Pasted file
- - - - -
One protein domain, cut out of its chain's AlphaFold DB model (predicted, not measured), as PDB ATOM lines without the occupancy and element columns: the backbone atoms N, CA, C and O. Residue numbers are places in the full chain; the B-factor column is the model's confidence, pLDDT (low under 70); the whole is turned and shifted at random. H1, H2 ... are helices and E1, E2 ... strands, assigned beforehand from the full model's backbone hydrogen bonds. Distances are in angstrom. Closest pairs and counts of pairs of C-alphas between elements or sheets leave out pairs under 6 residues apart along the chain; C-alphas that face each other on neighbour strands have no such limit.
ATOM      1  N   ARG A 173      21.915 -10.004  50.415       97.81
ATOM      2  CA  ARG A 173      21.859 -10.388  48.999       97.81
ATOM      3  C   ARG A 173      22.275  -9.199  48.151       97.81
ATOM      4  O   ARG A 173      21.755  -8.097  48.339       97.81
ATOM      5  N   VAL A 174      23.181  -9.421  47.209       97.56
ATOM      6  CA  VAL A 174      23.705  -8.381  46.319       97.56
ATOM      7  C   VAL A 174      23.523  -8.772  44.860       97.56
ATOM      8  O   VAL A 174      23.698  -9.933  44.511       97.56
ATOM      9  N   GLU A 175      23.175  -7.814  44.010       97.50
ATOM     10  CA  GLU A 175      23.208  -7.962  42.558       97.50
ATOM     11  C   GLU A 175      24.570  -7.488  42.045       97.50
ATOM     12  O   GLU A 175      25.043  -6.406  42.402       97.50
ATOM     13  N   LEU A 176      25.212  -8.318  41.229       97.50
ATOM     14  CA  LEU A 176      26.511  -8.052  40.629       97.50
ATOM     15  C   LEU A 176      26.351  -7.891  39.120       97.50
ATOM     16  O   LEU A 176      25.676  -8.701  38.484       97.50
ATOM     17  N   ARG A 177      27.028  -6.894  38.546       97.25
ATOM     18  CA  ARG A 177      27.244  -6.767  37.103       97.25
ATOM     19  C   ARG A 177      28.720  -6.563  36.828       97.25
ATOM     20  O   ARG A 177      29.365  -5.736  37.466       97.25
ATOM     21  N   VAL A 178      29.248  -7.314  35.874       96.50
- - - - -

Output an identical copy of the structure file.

One protein domain, cut out of its chain's AlphaFold DB model (predicted, not measured), as PDB ATOM lines without the occupancy and element columns: the backbone atoms N, CA, C and O. Residue numbers are places in the full chain; the B-factor column is the model's confidence, pLDDT (low under 70); the whole is turned and shifted at random. H1, H2 ... are helices and E1, E2 ... strands, assigned beforehand from the full model's backbone hydrogen bonds. Distances are in angstrom. Closest pairs and counts of pairs of C-alphas between elements or sheets leave out pairs under 6 residues apart along the chain; C-alphas that face each other on neighbour strands have no such limit.
ATOM      1  N   ARG A 173      21.915 -10.004  50.415       97.81
ATOM      2  CA  ARG A 173      21.859 -10.388  48.999       97.81
ATOM      3  C   ARG A 173      22.275  -9.199  48.151       97.81
ATOM      4  O   ARG A 173      21.755  -8.097  48.339       97.81
ATOM      5  N   VAL A 174      23.181  -9.421  47.209       97.56
ATOM      6  CA  VAL A 174      23.705  -8.381  46.319       97.56
ATOM      7  C   VAL A 174      23.523  -8.772  44.860       97.56
ATOM      8  O   VAL A 174      23.698  -9.933  44.511       97.56
ATOM      9  N   GLU A 175      23.175  -7.814  44.010       97.50
ATOM     10  CA  GLU A 175      23.208  -7.962  42.558       97.50
ATOM     11  C   GLU A 175      24.570  -7.488  42.045       97.50
ATOM     12  O   GLU A 175      25.043  -6.406  42.402       97.50
ATOM     13  N   LEU A 176      25.212  -8.318  41.229       97.50
ATOM     14  CA  LEU A 176      26.511  -8.052  40.629       97.50
ATOM     15  C   LEU A 176      26.351  -7.891  39.120       97.50
ATOM     16  O   LEU A 176      25.676  -8.701  38.484       97.50
ATOM     17  N   ARG A 177      27.028  -6.894  38.546       97.25
ATOM     18  CA  ARG A 177      27.244  -6.767  37.103       97.25
ATOM     19  C   ARG A 177      28.720  -6.563  36.828       97.25
ATOM     20  O   ARG A 177      29.365  -5.736  37.466       97.25
ATOM     21  N   VAL A 178      29.248  -7.314  35.874       96.50